"You must face the darkness in your own soul, you must understand your own self.
Only then can you be whole again." -Rigall of the Elves
These words are the pivotal moment in the life of Enrick, the last hero of my fantasy book, The Great Mythology. In an epic story of the battle between light and darkness, an ancient, wise elf points out to the young hero that the real issue isnít the forces of darkness without that oppress and enslave millions. The real issue is the darkness in the young hero's own soul But the wisdom of the ancient elf isnít that the interior mission is to purge the darkness or to conquer it. The mission is simply to face it and to understand it. This wisdom councils acceptance of the dark places within our psyches.
I must confess that the wisdom I wrote into the character of Rigall isnít my own invention. Itís an ancient wisdom of the mystic path, including Christian mysticism. Itís also an important understanding of what constitutes true mental health in modern psychological thinking, especially Jungian thought. Karl Jung taught that the only way to be enlightened and not be controlled by the darkness in our unconscious is to make it conscious.
When we seek to walk the Christian mystic path in meditation weíre shoved by ultimate forces into confrontation with the aspects of darkness in our souls. St. Anthony of Egypt, the first great Christian solitary mystic, discovered that his desire to embrace the light of Christ in a life of pure devotion in prayer and meditation required him to struggle with his demons. Lust, hatred, greed and every other vice rose up within the desert hermit every time he sought union with the Divine in prayer and meditation.
Thereís just no escaping this reality. Instead we have a choice which way we will deal with it. We can deny it, refuse to see it is a reality of who we are, and locate it as something outside us. The problem with this denial is that we become more controlled by the darkness than ever and never realize it. Thus while crusading, say, against anger in others and blaming others for the atmosphere of anger that permeates our community, we donít see that we ourselves are angry.
Or we can own the darkness as part of who we really are, embrace it as a good part of ourselves which is just out of balance with the whole. Thus it always is with the way of enlightenment. To be wise, one must embrace folly. To be brave, one must embrace fear. To be hopeful, one must embrace despair. To be a person of faith, one must embrace doubt. Itís only by embracing these negatives that they become redeemed and become aspects of the positive.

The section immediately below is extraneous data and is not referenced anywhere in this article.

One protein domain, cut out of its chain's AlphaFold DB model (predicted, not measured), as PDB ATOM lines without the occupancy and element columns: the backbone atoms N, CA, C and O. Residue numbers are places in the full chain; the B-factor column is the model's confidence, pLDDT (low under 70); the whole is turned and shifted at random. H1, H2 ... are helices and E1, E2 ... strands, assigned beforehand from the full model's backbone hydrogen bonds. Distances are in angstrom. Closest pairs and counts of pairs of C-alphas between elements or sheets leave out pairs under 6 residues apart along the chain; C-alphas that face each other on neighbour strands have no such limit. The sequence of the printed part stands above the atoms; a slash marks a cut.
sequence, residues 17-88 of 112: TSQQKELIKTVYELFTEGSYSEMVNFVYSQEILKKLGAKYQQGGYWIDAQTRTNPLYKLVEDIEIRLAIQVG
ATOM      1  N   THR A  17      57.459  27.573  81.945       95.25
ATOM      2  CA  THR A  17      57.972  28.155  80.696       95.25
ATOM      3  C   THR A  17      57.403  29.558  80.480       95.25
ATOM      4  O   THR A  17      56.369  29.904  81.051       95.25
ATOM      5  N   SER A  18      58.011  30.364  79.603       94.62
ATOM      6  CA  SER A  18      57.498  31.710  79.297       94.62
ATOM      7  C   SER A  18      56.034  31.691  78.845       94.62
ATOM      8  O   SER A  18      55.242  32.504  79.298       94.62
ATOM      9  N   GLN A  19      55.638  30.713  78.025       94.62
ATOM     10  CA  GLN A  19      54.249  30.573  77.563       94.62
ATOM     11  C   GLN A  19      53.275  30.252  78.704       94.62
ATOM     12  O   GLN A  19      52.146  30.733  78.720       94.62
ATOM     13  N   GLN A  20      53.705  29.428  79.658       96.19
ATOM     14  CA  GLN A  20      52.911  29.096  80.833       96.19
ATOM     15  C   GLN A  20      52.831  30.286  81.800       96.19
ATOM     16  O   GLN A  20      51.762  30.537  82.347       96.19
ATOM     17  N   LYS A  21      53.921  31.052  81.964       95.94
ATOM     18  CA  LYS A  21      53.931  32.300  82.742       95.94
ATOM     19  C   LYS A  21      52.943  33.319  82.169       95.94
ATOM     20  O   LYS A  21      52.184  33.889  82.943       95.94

This is one reason why the mystic path in practice is not as delightful as the idea of it. Itís not fun to have to face the truth of who we are. Itís not easy to embrace the fact that all the things we despise in others are characteristics of our own being.
But by embracing them we loose their hold over us, we end the distortion that makes these dark aspects of self ďevil.Ē In accepting them and bringing them into harmony with the Divine, instead of in opposition, we also learn compassion. Perhaps that is the most important reason of all for us to face our own darkness.
As long as we are not honest with ourselves, when we deny the darkness in our own souls, itís difficult to be compassionate to others whose darkness we see so easily. We fall into the trap of seeing ourselves as the Holy People and others as reprobates. We engrave ďGod is with usĒ on our belt buckles and become holy terrors with no mercy.
But when we embrace our own darkness and learn to be compassionate with ourselves, we also learn to extend that compassion to others around us. We give up the art of finger pointing. If we do find ourselves having to resist oppression, we find we can do so with mercy and understanding and not hatred. We become like Christ.
Like Christ we can love our enemies, pray for those who persecute us, and forgive those who seek to destroy us. We may resist them still, but we donít hate them, for we see that in the end that we both are the same mix of light and darkness, hope and despair. We see that if the darkness within us can be redeemed and brought into harmony with the Divine, that the same can happen to the darkness in others, in fact to the darkness of an entire world.
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